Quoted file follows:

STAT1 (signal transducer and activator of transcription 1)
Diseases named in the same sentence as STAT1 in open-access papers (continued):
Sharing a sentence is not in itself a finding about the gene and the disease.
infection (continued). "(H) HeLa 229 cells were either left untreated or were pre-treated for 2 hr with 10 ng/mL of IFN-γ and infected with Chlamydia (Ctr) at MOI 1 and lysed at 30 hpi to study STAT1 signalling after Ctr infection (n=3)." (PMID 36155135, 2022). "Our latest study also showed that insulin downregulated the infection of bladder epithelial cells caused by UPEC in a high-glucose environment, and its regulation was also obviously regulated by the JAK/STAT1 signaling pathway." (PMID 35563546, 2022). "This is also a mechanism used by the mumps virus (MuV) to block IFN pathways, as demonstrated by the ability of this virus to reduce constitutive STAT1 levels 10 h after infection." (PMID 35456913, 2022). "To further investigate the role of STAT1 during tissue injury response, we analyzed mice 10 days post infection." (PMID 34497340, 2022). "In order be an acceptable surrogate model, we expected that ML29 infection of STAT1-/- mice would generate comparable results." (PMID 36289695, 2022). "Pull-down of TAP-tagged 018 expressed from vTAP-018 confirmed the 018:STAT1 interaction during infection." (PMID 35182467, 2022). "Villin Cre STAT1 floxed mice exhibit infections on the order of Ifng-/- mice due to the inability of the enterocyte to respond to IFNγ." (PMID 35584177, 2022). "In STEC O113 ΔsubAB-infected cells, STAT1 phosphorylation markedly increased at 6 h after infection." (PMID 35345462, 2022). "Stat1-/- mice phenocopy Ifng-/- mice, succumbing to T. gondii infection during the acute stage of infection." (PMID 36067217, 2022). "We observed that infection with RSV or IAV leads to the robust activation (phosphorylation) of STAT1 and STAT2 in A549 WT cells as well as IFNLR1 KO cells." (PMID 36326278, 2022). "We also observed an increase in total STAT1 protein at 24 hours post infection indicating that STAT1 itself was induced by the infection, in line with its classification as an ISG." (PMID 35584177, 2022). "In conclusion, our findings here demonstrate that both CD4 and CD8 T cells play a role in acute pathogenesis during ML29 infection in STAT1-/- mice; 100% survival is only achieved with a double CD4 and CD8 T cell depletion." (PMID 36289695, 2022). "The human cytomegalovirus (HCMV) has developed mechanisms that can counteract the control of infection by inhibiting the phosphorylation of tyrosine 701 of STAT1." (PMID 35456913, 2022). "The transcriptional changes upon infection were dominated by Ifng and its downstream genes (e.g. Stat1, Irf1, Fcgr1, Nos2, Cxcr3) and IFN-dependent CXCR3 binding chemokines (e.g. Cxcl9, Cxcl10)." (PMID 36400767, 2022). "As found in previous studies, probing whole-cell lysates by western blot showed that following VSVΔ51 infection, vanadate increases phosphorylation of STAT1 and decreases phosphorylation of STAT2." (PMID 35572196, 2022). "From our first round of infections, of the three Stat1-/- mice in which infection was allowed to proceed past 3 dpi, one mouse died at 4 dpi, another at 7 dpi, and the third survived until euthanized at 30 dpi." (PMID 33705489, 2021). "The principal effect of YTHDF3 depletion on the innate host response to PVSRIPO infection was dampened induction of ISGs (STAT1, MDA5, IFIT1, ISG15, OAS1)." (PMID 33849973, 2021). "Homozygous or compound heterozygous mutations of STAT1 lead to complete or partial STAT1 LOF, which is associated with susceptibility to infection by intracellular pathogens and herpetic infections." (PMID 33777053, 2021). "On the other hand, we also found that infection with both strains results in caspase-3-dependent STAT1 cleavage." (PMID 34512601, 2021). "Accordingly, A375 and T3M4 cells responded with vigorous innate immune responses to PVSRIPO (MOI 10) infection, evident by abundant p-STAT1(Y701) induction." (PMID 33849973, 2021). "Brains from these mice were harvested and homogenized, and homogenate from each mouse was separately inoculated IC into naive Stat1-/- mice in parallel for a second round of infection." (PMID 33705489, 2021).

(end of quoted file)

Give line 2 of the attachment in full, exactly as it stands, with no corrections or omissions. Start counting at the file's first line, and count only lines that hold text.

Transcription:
Diseases named in the same sentence as STAT1 in open-access papers (continued):